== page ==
Ask the Expert: Why is wedding planning so stressful?
05 Oct 2017
In her final instalment for BrideMagazine.co.uk, Marie Haverly of Isabella Weddings Planning and Consultancy advises how to remain cool, calm and collected while wedding planning
Marie Haverly is our wedding planner-turned-agony-aunt and is back for her final month to answer another bride's burning question.
Q: Why do so many people make that face when you tell them you are planning a wedding, like it’s a painful process? Yes, it’s stressful, but that’s expected... isn’t it?
For many brides, planning a wedding is a wonderful experience: you get to try on lots of lovely dresses, have your hair and make-up done professionally, and you get to look at lots of crafty ideas for your big day. So why does it so often turn into one big ball of stress? There can be many reasons; for most, it could be the first time you’ve had to organise a huge event and if you are not the sort of person who makes decisions easily or multi-tasks with joy, then you will certainly find wedding planning a tad overwhelming at times.
This could also be the first time that all of your friends and family have spent more than a few moments together. Some family don’t meet each other at all except at events such as this, so worrying about how it will affect everyone is something that takes up head space. Spending is also another stressful thing to do, especially if money is tight. Every financial decision is a painful one when you really have to make sure your budget is spent in the right way. What if you make the wrong choice on something? What if I’m being over-charged? Or am I missing something?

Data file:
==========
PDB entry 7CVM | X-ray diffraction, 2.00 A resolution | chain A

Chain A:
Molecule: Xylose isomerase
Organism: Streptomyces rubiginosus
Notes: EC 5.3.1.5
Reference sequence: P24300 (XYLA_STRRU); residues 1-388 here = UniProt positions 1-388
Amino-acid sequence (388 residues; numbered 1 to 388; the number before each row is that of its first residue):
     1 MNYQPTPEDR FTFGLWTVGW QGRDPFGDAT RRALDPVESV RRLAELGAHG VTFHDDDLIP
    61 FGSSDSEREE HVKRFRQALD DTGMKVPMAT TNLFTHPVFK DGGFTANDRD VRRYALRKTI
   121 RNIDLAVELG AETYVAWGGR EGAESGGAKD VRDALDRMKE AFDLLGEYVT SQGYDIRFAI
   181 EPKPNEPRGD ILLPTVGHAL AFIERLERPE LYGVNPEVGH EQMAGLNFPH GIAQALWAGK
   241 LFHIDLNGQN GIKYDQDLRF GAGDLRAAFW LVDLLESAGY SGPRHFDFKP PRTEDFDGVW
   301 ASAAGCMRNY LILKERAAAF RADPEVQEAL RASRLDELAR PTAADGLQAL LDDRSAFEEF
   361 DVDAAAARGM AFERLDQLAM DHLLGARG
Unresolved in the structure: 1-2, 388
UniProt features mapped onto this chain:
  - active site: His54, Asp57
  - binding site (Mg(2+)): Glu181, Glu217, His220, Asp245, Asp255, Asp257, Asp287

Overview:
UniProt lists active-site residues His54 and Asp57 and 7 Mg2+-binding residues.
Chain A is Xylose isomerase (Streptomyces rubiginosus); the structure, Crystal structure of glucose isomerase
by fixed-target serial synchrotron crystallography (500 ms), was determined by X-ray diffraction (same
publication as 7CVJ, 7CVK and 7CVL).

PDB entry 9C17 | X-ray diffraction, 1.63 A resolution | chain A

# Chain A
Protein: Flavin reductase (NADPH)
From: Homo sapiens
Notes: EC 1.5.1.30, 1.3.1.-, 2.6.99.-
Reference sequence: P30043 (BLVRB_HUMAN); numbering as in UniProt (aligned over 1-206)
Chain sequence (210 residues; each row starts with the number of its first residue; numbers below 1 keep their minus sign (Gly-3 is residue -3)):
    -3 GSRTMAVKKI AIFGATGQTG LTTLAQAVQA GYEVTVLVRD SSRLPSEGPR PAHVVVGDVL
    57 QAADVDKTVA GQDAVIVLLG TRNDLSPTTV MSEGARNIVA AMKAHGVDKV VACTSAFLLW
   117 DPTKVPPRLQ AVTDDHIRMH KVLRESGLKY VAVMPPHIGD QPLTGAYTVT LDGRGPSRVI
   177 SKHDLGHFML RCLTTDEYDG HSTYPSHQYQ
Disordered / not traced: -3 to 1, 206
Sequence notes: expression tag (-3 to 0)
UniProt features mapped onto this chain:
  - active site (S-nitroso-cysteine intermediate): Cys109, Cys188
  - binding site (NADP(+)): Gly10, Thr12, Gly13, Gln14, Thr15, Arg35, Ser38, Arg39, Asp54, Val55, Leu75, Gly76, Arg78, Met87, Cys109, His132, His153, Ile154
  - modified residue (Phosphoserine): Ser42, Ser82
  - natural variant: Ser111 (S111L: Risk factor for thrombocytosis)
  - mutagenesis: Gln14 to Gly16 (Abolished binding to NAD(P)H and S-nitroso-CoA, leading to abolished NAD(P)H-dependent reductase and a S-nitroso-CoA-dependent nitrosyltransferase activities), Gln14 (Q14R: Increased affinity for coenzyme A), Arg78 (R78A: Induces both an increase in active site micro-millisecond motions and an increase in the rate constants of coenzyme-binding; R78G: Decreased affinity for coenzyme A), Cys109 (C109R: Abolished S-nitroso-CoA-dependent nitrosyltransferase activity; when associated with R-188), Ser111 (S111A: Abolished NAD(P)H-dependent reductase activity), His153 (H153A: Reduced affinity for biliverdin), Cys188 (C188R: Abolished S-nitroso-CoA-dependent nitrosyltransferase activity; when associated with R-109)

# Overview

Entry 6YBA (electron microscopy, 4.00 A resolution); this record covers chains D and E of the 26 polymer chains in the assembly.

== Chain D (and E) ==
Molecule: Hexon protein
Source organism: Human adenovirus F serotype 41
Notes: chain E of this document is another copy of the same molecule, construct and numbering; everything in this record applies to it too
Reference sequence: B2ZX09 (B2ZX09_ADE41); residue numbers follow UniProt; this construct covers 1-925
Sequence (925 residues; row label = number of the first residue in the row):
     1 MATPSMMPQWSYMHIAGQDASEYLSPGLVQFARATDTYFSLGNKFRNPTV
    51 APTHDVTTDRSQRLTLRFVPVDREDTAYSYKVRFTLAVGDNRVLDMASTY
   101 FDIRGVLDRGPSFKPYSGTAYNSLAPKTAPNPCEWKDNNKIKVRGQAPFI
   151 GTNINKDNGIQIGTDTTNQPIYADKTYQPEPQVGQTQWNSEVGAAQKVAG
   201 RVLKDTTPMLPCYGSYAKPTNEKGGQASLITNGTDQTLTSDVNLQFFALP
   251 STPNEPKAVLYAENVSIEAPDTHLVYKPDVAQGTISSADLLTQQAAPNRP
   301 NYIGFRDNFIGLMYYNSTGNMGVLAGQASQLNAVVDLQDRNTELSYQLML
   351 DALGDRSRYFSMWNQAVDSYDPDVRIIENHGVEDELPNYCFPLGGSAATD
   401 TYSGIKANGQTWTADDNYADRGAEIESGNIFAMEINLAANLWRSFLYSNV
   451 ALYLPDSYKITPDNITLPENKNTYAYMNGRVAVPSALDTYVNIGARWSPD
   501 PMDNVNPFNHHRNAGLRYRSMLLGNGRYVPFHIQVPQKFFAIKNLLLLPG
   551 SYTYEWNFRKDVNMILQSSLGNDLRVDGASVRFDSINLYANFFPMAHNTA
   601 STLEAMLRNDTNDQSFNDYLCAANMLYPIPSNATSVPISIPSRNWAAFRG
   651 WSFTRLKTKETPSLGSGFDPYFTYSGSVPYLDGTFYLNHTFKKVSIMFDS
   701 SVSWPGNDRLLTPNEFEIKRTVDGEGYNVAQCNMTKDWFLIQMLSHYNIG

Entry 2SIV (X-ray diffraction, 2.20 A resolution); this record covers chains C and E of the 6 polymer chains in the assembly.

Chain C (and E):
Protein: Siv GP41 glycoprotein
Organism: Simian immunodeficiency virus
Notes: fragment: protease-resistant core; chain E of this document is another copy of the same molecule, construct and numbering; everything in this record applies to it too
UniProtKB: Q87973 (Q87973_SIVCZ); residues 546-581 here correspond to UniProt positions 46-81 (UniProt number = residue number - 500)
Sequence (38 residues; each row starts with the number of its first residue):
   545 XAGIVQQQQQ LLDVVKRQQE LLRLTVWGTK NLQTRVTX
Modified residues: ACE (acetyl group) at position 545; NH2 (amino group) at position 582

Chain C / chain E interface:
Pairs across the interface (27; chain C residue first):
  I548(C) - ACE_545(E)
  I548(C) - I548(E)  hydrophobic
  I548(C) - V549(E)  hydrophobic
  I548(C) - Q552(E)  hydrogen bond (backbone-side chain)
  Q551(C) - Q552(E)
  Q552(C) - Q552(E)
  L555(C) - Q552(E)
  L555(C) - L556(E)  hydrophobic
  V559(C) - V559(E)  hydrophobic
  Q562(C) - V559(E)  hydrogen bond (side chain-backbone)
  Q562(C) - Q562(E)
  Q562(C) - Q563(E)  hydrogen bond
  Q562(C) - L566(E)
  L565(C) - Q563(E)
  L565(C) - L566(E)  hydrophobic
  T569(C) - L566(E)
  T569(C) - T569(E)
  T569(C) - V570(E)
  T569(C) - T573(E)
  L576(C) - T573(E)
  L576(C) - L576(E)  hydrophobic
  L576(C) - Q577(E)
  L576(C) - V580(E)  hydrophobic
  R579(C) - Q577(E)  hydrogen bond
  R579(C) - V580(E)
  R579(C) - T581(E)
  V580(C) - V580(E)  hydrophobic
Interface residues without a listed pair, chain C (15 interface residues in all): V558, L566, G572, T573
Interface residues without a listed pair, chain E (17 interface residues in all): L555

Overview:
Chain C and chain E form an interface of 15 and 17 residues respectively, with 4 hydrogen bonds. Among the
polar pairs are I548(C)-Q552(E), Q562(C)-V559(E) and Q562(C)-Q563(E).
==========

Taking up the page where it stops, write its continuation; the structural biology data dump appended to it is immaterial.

Another stressful scenario could be the sheer lack of experience in weddings. How on earth do you choose a supplier? There are so many, so how do you know which one is right for you? I have some tips for helping you work through the maze that is wedding planning:
1. Take your time and start early
The longer you have to plan things, the less rushed you feel into making quick or un-researched decisions.
2. Delegate tasks
Especially those jobs that don’t really interest you. If your brother or friend is a huge music fan, then entrust them to book the band for your reception.
3. Ask for help
Don’t think you have to go it alone. A good wedding planner or experienced friend will offer some advice or perhaps just be an ear to listen to when you feel like you might lose your cool.
4. Don’t overthink things
If you find a great photographer and it feels right to book them then do it and move on to the next task.
5. Go with your gut
Use instinct to drive some of your decisions and if something feels wrong then it may well be, so get some help and don’t rush into anything you are not sure of.
Most of all, remember that this is a party not a performance; you are not there to entertain. The sole purpose of your wedding is to marry the one you love, not to please everyone who comes. Choose your guest list carefully, surround yourself with people you love, and have a wonderful day.
Goodbye for now...
This is my last advice blog for you; it has been wonderful to be part of the Bride team for such a long time. The time has come for me to work on my teaching, my wedding planner training courses and wedding consultancy so that I can offer help and support to those event planners and couples who need a little extra mentoring along the way.
Love to you all,
Images: Lightbox Studios